Apple and Google, 100% renewable 

The two American firms are supplied with 100% renewable energies, but while Google goes for wind energy, Apple prefers solar. 

Google, the world’s largest buyer of clean energy 

At the end of 2017 the Silicon Valley company became the company that purchases the most clean energy worldwide, after signing an agreement with the American subsidiary of Iberdrola (Avangrid Renewables) for the supply of 196 MW from its wind facilities in South Dakota. This is in addition to other contracts in the United States and Europe to supply their data centres, which makes Google the standard-bearer for wind energy, and they have participated in research to increase the efficiency of wind energy.

The tech giant is researching the use of kites that increase the efficiency of present day wind turbines. The invention has been developed by Makani, the company that Google acquired in 2013 and integrated into their research division. The solution consists of using a kite to generate electrical energy at greater heights (they will reach an altitude of between 80 and 350 metres), where winds are stronger. In their early trials, the company calculated that they will be able to generate 50% more energy and save 90% on the materials currently needed to build power generation facilities.

Apple also manages to get its suppliers working only with green energy

Since 2014 the American company has been using renewable energy, especially solar, to operate their data centres. At the beginning of 2018, the company announcedthat all of their facilities (including shops, offices and data centres) work with renewable energy.

Furthermore, they are leading by example and are driving environmental transition among their suppliers, more than 20 of which have already committed to using only renewable energies to supply the brand. The company estimates that the measures undertaken in this regard since 2011 have reduced their greenhouse gas emissions (CO2) by 58%.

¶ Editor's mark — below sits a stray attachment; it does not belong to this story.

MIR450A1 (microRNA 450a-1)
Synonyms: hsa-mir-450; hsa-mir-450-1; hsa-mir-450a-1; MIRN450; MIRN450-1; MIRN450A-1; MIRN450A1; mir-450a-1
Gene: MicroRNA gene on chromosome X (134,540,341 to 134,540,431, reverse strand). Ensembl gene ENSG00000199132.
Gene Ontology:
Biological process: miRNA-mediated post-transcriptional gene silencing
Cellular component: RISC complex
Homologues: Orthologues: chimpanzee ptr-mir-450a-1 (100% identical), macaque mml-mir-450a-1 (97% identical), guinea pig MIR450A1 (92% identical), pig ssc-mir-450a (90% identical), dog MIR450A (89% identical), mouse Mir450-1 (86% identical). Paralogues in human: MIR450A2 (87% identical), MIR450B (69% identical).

Facebook chooses wind power over other renewables 

Data from the specialised medium Renewable Energy indicate that 100% of the renewables consumed by Marc Zuckerberg’s company were from wind power. Last summer, the social network signed a new contract with the Portuguese company EDP Renováveis for 139 megawatts of wind energy over the next 15 years, from facilities in Indiana (United States). In addition to this, Facebook already had agreements with Enel and Iberdrola for the supply of wind energy for their data centres, and they are also participating in the building of the largest wind farm in Norway.


At the end of 2017, Bill Gates’ company finalised an agreement with General Electric to be supplied with the entire electrical output of a new wind farm in Ireland. With this, the company is guaranteeing a supply for the next 15 years to feed their cloud services. They are also proposing to study the batteries within wind turbines to work out how to store excess energy.

The prosper being made by large technology companies in the field of green energy consumption is a breath of fresh air for the environment. As large companies and industries bet on clean energy, carbon emissions will be considerably reduced and we will be closer to meeting urgent environmental commitments to curb damage to the planet.


By Belén Belmonte